The history of modern science in India has too often been written about as a nationalist tale; sometimes heroic, sometimes not, with the scientist working with and within the massive energies released by the moment of India’s independence in 1947. The conceptual shift that has taken place in the last two decades, on the other hand, analyzes the ambiguities that lie at the heart of doing science within postcolonial India: demonstrating that modern science, although central to India’s self image, is always defined by a center that is located in the West. Thus, the terms “national,” “colonial,” and “postcolonial” continue to have a hold over the critical scholarship about science. It can be argued that such terms do not allow us to explore the complex, and distinctive nature of internationalism and its relationship to Indian science. A few historical examples compel us to reflect on the need to reconceptualize the relationship between science and internationalism.
A Scientist’s Utopia
On October 17, 1945, just a few days before the formal founding of the United Nations and a little over two months after the destruction of Hiroshima, Sir Shanti Swarup Bhatnagar, Director of the newly set up Council for Scientific and Industrial Research of India, gave a talk titled “My Utopia” on All India Radio, New Delhi. Like many liberals of his time, Bhatnagar used a beneficial model of science where scientific research was directly responsible for the “abolition of poverty and disease.” Science held out the promise of social benefits against the disorderly world created by politics and religion. Since perfect social order was an almost unachievable ideal, Bhatnagar pointed to ways in which science could translate this ideal into reality. Bhatnagar’s utopia was of course structured by his understanding of contemporary politics, and a chaos one found in the world could only be re-organized by science which was capable of overcoming natural and manmade boundaries and integrating and unifying the world.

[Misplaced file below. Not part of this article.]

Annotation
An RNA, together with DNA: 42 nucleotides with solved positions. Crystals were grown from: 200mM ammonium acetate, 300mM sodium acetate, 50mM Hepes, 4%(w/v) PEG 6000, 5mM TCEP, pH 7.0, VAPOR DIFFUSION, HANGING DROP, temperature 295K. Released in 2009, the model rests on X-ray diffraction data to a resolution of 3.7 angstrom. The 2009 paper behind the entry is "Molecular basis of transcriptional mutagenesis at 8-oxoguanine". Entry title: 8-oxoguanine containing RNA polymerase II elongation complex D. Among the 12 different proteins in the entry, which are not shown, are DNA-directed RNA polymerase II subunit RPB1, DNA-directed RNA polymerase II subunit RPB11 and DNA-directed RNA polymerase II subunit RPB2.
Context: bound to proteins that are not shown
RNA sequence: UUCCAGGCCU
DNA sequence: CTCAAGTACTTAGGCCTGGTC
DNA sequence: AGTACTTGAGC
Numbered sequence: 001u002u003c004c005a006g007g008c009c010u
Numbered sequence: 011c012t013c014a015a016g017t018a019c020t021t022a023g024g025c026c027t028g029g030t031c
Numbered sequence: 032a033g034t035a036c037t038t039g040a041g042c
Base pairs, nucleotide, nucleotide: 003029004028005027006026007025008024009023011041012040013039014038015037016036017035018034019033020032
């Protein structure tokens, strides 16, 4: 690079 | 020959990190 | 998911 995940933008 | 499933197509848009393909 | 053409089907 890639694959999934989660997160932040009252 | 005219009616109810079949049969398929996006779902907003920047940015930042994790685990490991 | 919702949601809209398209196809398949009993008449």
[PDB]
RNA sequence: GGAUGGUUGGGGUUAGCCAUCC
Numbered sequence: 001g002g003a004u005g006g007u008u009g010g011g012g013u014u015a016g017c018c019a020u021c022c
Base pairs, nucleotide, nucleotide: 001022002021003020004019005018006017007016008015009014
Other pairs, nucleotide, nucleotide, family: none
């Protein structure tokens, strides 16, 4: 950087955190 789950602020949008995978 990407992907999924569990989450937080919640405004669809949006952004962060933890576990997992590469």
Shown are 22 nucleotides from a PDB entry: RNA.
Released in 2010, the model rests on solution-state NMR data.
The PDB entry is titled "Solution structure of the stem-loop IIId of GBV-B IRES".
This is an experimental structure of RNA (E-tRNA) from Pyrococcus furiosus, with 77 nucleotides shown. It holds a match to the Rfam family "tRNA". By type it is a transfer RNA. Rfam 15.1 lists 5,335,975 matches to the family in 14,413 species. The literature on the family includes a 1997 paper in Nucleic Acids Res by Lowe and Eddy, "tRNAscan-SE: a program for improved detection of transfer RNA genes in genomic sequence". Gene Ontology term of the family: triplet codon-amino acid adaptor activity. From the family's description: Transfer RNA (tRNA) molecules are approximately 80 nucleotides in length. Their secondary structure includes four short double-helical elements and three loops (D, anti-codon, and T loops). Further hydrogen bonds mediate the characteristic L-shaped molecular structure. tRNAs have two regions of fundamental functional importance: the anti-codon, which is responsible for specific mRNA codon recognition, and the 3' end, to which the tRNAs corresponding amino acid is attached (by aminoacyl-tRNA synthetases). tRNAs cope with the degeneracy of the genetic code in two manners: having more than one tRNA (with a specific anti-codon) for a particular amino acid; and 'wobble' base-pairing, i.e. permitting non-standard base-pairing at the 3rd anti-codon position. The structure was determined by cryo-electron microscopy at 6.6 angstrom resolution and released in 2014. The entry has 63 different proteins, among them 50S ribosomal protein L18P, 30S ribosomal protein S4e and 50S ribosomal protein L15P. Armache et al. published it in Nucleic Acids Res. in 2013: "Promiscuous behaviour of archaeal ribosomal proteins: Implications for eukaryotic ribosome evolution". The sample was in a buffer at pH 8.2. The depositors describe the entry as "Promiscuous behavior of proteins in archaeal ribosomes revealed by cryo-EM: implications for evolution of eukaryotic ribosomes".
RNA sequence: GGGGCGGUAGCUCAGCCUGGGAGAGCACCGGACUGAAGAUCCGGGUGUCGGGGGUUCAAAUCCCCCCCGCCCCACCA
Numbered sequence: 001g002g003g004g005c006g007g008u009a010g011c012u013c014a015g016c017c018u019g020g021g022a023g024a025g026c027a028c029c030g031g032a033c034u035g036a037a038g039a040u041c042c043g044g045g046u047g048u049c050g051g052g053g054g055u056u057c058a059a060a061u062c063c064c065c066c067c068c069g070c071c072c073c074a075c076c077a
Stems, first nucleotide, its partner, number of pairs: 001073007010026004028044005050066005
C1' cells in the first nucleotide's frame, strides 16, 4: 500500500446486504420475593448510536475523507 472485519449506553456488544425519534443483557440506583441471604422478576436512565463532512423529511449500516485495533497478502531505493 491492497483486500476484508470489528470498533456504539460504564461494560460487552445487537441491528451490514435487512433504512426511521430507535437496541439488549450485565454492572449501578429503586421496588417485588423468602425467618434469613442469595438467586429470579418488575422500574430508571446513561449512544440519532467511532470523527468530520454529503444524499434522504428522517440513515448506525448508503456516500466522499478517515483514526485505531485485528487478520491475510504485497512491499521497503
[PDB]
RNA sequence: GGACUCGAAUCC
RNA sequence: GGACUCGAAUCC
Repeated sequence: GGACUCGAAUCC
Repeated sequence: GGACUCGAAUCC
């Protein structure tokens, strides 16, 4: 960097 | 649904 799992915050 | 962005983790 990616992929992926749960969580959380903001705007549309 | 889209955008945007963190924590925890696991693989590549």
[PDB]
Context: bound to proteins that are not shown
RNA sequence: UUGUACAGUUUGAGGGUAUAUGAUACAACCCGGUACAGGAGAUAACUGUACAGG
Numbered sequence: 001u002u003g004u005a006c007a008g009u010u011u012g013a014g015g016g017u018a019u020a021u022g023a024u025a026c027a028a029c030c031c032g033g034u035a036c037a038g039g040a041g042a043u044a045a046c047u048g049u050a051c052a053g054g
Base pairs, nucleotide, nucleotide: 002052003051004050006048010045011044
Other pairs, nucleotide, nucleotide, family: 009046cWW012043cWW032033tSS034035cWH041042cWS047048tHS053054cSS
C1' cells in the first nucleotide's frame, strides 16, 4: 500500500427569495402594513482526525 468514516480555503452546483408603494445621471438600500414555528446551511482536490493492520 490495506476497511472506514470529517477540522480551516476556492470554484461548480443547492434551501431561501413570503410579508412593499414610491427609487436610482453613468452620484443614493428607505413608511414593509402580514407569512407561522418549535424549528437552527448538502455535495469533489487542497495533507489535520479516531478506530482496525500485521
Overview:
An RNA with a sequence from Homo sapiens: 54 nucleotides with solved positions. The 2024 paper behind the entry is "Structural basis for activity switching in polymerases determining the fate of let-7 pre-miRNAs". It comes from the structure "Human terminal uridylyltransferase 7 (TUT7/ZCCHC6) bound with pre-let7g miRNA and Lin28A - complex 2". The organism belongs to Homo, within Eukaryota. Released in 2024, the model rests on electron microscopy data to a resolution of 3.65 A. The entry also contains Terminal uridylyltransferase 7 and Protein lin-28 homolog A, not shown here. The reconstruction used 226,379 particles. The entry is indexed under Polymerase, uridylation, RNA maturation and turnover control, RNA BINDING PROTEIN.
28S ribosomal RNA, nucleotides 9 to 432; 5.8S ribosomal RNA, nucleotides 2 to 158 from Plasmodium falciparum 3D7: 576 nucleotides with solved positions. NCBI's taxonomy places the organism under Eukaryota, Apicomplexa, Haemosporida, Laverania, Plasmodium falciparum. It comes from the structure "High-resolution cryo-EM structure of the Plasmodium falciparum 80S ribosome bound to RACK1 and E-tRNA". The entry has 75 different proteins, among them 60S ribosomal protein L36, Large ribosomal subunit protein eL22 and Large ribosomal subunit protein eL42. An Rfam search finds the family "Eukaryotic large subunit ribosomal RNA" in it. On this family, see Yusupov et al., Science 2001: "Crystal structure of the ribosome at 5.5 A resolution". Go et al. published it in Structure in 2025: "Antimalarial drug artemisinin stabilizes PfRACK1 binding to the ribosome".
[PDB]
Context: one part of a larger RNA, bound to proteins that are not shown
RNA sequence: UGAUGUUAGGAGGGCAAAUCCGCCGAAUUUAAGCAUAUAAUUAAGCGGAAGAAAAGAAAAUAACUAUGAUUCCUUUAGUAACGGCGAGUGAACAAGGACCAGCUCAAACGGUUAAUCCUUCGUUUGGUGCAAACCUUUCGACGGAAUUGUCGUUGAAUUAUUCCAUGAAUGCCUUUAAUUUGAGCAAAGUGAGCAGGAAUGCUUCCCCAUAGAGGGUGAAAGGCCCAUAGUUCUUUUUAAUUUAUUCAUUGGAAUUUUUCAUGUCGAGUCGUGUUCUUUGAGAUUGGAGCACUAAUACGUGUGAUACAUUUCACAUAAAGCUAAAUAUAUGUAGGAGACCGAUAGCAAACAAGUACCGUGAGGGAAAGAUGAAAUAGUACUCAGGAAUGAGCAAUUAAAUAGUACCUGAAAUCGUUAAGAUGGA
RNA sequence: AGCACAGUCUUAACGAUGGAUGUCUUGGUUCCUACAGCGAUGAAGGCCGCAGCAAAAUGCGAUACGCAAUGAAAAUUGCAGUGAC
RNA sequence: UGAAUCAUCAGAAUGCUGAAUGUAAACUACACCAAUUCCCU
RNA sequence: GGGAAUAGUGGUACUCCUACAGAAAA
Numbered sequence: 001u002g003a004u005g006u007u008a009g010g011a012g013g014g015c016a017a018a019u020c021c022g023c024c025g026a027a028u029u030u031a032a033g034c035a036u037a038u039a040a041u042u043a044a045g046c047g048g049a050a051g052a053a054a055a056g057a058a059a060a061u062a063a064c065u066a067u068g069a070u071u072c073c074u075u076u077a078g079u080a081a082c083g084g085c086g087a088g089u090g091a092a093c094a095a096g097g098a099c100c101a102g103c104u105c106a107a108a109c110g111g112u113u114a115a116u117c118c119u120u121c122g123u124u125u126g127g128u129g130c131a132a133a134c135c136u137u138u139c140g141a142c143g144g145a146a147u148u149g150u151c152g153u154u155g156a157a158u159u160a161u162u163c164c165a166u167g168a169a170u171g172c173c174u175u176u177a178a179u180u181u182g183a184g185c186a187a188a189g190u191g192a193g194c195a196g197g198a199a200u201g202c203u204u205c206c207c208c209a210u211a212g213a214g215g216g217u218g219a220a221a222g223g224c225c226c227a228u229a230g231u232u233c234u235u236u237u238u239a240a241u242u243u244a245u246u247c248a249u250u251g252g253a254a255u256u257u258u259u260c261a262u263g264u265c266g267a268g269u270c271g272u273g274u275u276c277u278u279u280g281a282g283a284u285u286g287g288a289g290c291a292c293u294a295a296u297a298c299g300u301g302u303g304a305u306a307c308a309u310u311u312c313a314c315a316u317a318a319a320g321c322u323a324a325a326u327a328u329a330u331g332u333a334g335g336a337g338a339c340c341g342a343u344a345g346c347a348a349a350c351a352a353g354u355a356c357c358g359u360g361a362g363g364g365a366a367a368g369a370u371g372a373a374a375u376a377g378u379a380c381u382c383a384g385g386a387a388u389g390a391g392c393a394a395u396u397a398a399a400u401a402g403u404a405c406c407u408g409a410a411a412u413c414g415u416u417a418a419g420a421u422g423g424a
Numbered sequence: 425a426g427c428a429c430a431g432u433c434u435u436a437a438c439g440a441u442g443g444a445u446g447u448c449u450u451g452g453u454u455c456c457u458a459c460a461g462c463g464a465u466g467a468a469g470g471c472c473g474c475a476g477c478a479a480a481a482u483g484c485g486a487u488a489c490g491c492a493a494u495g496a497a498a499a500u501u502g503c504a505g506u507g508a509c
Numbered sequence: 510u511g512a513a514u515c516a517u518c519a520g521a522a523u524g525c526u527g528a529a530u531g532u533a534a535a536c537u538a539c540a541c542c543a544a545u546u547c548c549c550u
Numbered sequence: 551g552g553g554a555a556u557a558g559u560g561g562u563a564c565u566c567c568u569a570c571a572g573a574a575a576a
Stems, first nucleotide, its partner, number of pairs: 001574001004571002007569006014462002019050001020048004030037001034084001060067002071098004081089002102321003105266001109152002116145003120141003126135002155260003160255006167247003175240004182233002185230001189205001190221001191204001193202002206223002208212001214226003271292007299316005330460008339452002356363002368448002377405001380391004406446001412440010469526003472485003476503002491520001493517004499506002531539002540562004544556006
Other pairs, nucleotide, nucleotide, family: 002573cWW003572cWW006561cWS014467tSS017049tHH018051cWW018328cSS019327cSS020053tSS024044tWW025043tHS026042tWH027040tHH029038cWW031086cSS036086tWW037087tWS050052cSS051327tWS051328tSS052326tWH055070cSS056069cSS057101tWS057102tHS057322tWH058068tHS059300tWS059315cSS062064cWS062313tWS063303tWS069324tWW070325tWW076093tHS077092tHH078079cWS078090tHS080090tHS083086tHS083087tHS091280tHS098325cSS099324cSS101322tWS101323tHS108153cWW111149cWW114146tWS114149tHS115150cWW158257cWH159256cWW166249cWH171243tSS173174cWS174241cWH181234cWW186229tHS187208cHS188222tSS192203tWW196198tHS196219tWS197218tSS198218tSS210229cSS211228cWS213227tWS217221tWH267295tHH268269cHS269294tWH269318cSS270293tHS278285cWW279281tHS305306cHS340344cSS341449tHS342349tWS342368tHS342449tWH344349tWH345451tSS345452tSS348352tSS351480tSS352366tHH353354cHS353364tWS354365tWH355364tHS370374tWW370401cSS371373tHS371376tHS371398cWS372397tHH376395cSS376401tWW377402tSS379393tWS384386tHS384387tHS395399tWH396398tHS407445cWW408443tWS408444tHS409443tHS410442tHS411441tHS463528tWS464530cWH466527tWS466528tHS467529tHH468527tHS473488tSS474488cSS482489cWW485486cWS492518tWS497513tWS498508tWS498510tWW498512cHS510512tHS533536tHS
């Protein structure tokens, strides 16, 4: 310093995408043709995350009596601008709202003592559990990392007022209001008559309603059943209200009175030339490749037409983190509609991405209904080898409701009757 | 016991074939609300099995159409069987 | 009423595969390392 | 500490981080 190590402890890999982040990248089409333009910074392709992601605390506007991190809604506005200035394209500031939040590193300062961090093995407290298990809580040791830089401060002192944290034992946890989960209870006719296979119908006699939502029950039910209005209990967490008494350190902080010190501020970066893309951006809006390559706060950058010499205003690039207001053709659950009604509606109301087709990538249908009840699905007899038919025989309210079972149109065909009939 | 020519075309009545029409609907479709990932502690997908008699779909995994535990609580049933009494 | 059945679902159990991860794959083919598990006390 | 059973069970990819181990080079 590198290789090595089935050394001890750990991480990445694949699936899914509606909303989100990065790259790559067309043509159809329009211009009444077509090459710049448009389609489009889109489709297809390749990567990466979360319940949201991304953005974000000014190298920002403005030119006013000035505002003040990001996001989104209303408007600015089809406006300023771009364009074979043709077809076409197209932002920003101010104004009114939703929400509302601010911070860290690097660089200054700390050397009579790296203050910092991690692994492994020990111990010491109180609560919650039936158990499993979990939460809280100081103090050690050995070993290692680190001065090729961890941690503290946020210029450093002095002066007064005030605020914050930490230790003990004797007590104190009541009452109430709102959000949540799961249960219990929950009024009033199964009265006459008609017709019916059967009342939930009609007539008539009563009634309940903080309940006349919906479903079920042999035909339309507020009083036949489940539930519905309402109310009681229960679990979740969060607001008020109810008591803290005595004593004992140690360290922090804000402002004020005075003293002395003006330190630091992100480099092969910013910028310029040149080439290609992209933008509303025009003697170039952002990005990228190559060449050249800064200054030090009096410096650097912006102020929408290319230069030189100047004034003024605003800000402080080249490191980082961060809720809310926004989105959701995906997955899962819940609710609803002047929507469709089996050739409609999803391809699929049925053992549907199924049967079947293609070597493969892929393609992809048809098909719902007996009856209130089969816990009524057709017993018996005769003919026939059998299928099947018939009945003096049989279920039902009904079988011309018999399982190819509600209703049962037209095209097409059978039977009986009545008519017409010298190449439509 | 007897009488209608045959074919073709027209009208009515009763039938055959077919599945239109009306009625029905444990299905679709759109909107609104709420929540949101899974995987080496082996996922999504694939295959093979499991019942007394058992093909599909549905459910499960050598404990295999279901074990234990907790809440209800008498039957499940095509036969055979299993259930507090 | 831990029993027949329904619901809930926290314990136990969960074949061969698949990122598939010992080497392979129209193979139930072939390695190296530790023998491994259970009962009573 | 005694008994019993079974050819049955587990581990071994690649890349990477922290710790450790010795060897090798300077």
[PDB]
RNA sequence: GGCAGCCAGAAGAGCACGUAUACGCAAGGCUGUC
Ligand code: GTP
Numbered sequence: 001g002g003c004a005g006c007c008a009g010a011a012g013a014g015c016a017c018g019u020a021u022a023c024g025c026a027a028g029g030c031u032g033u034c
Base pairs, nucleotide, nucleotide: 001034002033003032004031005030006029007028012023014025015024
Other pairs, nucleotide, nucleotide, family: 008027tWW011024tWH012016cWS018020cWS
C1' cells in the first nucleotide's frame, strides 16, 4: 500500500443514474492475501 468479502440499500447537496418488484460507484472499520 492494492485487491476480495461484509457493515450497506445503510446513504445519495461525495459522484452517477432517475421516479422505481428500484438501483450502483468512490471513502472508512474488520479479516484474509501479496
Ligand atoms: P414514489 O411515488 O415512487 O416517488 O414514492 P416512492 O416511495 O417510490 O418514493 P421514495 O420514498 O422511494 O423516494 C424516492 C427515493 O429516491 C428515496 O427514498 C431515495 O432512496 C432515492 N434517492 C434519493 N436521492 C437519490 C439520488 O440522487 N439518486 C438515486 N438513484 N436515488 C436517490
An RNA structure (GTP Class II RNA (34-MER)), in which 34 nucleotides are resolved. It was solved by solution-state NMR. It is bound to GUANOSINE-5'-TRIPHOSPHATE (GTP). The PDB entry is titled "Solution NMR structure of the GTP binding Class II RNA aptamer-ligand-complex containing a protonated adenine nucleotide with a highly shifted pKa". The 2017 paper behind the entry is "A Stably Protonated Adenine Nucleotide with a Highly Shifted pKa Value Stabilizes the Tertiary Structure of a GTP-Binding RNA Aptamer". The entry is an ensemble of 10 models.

The scientist’s utopia, Bhatnagar stressed, was “One World”: a world that was not divided by power and secrecy, a messageespecially significant in the context of the Cold War. The secrets of atomic energy, he argued, should not become a privilege of the U.S., Canada, and England. Bhatnagar’s speech should be understood within its particular historical context. It would be wrong to take a presentist view and understand it as articulating India’s desire to become part of the exclusive atomic club. Indeed in 1945, this was hardly a possibility. Bhatnagar evoked instead the friendship between scientists across geopolitical territories and appealed for openness in scientific discussions. For Bhatnagar, the scientist’s world resembled a laboratory with permeable walls. The annihilation of space and time were as much a scientific responsibility as a political duty.
While scholars have looked at scientific internationalism emerging from U.S. foreign policy as a post-war phenomenon or as constituting a part of the ambitions of Big Science, one area that has only recently been pointed out as significant to India’s Atomic Energy establishment is the networking with an international community of scientists. Such a network also helped build basic research within scientific institutions in India. However, as an endeavour, science was always perceived as universal, addressing a global audience, and therefore, nurturing something more than “Indianness” –something that enabled conversations across national, geographical, and ethnic boundaries. This aspiration raises interesting questions about the nature of the scientific enterprise itself. If the scientist’s utopia was literally what its name implied, i.e., “no country,” then how could an Indian or English or American scientist belong to this utopia and still retain their national identity? How were these two divergent self-images integrated as one? Did such attempts at integration affect the way science was conceptualized as an enterprise within India? On the eve of Indian independence, such questions surfaced in different guises. The physicist, Homi Bhabha, who shared Bhatnagar’s ideals of universality for science, promoted the notion of a scientist that transcended the narrow boundaries of territoriality.
Science Sans Frontier
Writing to Maulana Azad, the Education Minister in 1947, Homi Bhabha had elucidated why it was important for India to cultivate and adopt broader definitions of citizenship with respect to science as well as the arts. In sharp contrast to a narrow cultural nationalism, Bhabha embraced a liberal nationalism that was characterized by a respect for plurality and individualism. Within such a framework, the scientific institution was one which was distinguished by its openness.